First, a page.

Re-elected House Speaker John Boehner is reportedly promising to fight President Obama over spending cuts and the debt ceiling. In order for that to happen, Boehner must not be afraid to say no and be portrayed as the cold-hearted bad buy who wants to grandma to eat dog food. He must also learn to passionately defend the virtue of self reliance and to point out the self-centered greediness of those who want fewer and fewer people to pay the freight while more and more people collect benefits. If Boehner can do that, this country will have a fighting chance. If he can’t, our current $16.4 trillion in debt is peanuts when compared with what’s to come in a country that has transformed itself into a welfare state that demonizes producers and assigns virtue to dependency. It is entirely possible to be a kind, compassionate nation that cares for its vulnerable and disabled without becoming a welfare state for the middle class and a public subsidy machine that enables crony capitalism. That is my hope for our country.Read full article » No Comments »
Read it and weep for our country, a country in which it is now considered “extreme” to live within one’s means, and where tax hikes prevail over spending cuts.Read full article » No Comments »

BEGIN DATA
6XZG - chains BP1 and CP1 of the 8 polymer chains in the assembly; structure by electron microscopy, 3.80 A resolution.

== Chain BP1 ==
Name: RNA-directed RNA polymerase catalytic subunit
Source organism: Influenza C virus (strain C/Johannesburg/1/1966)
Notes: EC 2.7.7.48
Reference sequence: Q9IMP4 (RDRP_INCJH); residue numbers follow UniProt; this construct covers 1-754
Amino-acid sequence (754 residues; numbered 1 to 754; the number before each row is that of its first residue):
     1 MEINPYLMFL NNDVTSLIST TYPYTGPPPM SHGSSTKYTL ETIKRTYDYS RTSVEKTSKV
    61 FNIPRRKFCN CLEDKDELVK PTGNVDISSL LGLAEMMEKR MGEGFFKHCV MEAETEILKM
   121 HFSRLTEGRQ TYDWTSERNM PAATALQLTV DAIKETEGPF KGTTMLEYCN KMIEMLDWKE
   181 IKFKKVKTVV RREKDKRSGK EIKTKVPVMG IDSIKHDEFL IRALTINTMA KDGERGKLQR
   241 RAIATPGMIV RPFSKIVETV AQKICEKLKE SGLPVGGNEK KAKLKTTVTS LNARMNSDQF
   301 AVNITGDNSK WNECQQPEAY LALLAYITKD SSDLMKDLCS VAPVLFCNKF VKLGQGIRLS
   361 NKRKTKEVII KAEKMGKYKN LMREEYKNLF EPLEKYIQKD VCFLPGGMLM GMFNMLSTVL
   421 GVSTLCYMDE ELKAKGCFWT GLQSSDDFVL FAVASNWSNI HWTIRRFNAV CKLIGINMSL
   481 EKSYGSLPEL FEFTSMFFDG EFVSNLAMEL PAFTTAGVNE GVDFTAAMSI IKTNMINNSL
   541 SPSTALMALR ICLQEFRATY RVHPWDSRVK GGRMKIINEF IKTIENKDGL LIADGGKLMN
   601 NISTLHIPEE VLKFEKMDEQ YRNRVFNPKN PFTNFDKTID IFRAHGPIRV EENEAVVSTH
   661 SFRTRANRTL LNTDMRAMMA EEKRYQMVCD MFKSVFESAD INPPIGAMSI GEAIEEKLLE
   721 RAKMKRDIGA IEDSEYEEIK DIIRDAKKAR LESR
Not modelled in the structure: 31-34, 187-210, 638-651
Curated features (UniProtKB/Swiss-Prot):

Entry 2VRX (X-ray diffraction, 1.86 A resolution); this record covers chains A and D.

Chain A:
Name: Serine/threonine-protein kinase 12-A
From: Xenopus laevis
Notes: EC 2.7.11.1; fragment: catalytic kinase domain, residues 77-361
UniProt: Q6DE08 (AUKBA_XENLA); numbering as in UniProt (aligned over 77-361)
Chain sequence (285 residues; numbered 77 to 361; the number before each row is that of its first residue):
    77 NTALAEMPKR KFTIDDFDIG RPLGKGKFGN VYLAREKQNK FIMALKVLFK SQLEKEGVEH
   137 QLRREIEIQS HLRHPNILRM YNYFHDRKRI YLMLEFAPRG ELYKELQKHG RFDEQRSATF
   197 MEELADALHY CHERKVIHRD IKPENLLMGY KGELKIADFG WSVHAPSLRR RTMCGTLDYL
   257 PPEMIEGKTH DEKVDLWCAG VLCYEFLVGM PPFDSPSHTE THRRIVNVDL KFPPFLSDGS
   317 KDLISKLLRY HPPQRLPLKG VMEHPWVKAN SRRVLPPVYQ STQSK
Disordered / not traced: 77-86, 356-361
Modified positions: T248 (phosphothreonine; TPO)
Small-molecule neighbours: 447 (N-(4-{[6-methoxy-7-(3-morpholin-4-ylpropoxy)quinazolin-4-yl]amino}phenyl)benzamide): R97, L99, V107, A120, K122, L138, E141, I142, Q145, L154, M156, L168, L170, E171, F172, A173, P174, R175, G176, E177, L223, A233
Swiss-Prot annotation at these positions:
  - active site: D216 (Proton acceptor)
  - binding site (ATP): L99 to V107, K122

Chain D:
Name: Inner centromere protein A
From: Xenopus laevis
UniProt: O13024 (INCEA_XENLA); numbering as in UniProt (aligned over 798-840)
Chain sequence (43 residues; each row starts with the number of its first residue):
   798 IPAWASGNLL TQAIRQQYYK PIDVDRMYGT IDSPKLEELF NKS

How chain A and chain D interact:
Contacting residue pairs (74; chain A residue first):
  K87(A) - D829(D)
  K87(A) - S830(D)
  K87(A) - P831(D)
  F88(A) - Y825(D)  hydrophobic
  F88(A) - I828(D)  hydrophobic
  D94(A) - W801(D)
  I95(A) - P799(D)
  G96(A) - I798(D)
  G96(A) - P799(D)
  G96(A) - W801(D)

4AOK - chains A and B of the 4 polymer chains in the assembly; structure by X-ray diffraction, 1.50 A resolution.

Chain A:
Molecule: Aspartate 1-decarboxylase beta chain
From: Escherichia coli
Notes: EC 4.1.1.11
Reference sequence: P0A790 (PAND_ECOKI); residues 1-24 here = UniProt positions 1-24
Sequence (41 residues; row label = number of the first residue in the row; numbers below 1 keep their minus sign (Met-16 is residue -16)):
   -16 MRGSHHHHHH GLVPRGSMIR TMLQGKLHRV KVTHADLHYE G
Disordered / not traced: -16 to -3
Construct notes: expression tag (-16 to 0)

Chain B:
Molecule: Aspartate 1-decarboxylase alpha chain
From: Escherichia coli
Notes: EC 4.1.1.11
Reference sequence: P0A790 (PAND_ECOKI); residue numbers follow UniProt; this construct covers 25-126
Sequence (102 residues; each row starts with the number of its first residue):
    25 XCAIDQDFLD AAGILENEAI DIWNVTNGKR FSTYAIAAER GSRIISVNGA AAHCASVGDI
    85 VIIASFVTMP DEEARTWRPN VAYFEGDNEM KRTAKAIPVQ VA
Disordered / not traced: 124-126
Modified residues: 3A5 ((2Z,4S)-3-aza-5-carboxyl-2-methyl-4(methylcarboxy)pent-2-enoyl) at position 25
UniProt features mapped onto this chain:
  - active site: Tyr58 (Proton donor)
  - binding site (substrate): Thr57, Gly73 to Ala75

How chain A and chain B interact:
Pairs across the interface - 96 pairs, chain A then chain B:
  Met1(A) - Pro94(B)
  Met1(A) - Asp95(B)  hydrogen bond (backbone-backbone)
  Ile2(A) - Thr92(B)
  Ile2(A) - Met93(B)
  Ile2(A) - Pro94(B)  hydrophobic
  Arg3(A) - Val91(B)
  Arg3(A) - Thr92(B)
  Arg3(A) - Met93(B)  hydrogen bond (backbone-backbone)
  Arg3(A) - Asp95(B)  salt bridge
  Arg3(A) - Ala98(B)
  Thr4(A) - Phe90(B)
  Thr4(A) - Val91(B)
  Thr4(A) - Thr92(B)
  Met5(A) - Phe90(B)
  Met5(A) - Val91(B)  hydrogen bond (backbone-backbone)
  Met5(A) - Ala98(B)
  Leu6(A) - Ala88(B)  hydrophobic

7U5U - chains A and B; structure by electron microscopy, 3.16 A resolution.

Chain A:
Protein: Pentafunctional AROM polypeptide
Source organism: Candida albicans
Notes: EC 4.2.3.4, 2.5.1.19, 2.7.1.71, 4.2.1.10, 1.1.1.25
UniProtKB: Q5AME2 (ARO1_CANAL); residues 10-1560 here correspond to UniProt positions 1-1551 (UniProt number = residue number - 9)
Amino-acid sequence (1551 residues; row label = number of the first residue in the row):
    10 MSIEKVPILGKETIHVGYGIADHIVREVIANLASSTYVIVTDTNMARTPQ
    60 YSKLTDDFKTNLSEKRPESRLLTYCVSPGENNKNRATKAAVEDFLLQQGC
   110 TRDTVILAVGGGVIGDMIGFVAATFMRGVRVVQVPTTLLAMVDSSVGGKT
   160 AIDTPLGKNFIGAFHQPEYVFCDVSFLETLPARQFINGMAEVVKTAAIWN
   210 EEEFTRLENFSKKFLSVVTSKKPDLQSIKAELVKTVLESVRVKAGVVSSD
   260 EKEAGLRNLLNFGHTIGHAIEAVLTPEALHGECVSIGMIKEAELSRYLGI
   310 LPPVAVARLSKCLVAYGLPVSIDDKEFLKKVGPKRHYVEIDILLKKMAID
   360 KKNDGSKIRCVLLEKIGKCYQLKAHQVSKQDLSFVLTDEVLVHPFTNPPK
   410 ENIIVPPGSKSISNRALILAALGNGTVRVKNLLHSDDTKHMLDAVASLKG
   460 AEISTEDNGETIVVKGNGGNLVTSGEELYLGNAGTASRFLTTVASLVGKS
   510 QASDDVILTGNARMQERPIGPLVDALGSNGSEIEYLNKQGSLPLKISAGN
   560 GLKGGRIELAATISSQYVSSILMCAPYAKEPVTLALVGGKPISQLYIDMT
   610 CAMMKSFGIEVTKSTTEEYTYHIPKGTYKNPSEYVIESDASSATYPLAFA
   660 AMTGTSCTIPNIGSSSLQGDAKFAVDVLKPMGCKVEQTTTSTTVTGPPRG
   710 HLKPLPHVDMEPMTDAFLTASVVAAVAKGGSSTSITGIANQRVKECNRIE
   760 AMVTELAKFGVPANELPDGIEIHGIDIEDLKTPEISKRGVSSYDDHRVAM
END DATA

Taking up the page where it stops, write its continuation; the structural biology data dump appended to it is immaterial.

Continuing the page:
Carolina Journal’s Dan Way reports on comments by Gov.-Elect Pat McCrory about the potential of state funding for a rail plan in the Triangle.
Although he’s warned repeatedly that there is no new money in state government, Gov.-elect Pat McCrory said Thursday he could envision putting up a 25 percent state share of funding for a multibillion-dollar rail transit plan in the Triangle.
“If they meet the same criteria that I asked for when I was mayor of Charlotte regarding federal match, and also if they meet the ridership potential, and the right land use, I will be working with my secretary [of transportation] to support those types of efforts,” McCrory said during a news conference to name his final three cabinet secretaries.
“But regardless of where you put roads or transit, they have to meet certain criteria before they have my support, and, I assume, the support of the Department of Transportation,” McCrory said.
A key element of the debate could be new, less rigorous federal standards for funding, which have been proposed. Dan’s story includes comments from David Hartgen, emeritus professor of transportation studies at UNC Charlotte.
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“It basically says [federal officials are] going to back off hard criteria for federal funds,” Hartgen said. “If that’s the case, then this is basically going to be a political shootout” among power players in Congress to determine who gets transit money.
Hard criteria include factors such as cost-effectiveness, local support, and economic development, with some additional consideration for items including environmental justice.
“On all of those criteria, the [Triangle] proposal does not score as well as other proposals nationally,” Hartgen said.